Congress has approved a spending bill that will avert a shutdown and keep agencies operating through Sept. 30. Construction industry officials were pleased that the final version funds the federal highway program at levels contained in 2012's Moving Ahead for Progress in the 21st Century Act, or MAP-21.

The Senate on March 20 passed a continuing resolution (CR) drafted by Appropriations Committee Chairman Barbara Mikulski (D-Md.) with the panel's ranking Republican, Richard Shelby (Ala.). The House approved the Senate measure on March 21. The bill,  which the Congressional Budget Office estimates at $975 billion, next goes to the White House for President Obama's expected signature. Enactment is needed by March 27, when a stopgap appropriations bill is due to expire.

In a key provision, the CR sets the 2013 federal-aid highway obligation limit at MAP-21's $39.7 billion. An earlier House version called for $39.1 billion. 

Industry officials pushed to see the MAP-21 highway funding level included in the CR. David Bauer, American Road & Transportation Builders Association senior vice president, told ENR before the Senate March 20 vote, "The point we've been trying to make is that MAP-21 is a step in the right direction. It doesn't solve all of our problems, but it ought to be given a chance to deliver results." Pam Whitted, National Stone, Sand & Gravel Association senior vice president, says, "We're very supportive of the Senate [CR]. The intention of Congress was to fund MAP-21 at a slightly higher level based on the inflation costs, and they offset it." Brian Deery, senior director of the Associated General Contractors highway and transportation division, says, "The funds are there, and they should spend it."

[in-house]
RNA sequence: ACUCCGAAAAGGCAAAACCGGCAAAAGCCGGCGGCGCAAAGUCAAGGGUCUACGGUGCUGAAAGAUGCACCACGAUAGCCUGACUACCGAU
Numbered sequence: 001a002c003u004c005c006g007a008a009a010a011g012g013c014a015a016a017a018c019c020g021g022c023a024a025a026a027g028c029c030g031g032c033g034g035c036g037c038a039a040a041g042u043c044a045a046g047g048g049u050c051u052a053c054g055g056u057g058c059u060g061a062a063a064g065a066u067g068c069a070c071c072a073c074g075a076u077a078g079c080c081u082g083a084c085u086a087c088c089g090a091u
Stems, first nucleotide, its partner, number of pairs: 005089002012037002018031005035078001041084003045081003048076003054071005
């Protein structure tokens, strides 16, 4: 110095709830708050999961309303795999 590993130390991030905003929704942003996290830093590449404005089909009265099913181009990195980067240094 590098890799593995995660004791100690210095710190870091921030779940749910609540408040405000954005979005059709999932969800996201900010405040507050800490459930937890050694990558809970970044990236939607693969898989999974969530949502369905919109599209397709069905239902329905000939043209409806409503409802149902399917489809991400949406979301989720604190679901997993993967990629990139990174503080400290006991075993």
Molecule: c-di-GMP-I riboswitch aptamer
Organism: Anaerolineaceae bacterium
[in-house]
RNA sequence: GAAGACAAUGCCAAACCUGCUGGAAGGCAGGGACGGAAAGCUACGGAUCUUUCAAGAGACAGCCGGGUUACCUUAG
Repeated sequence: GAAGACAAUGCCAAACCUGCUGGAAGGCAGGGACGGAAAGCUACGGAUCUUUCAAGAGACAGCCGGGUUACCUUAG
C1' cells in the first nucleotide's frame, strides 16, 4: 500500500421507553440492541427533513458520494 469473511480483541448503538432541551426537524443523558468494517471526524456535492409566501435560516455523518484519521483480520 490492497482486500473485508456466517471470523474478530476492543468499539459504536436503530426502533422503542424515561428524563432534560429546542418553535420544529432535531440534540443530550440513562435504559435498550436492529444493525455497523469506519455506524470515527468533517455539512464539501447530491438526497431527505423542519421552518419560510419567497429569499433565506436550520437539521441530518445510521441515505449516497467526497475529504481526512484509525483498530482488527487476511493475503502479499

The CR also has $3.6 billion for Environmental Protection Agency water infrastructure, down 1% from 2012, including $1.45 billion for wastewater-treatment state revolving funds and $909 million for drinking-water SRFs. It also provides $688 million for embassy security upgrades at high-risk posts.

Story updated on March 21 to include Senate and House votes.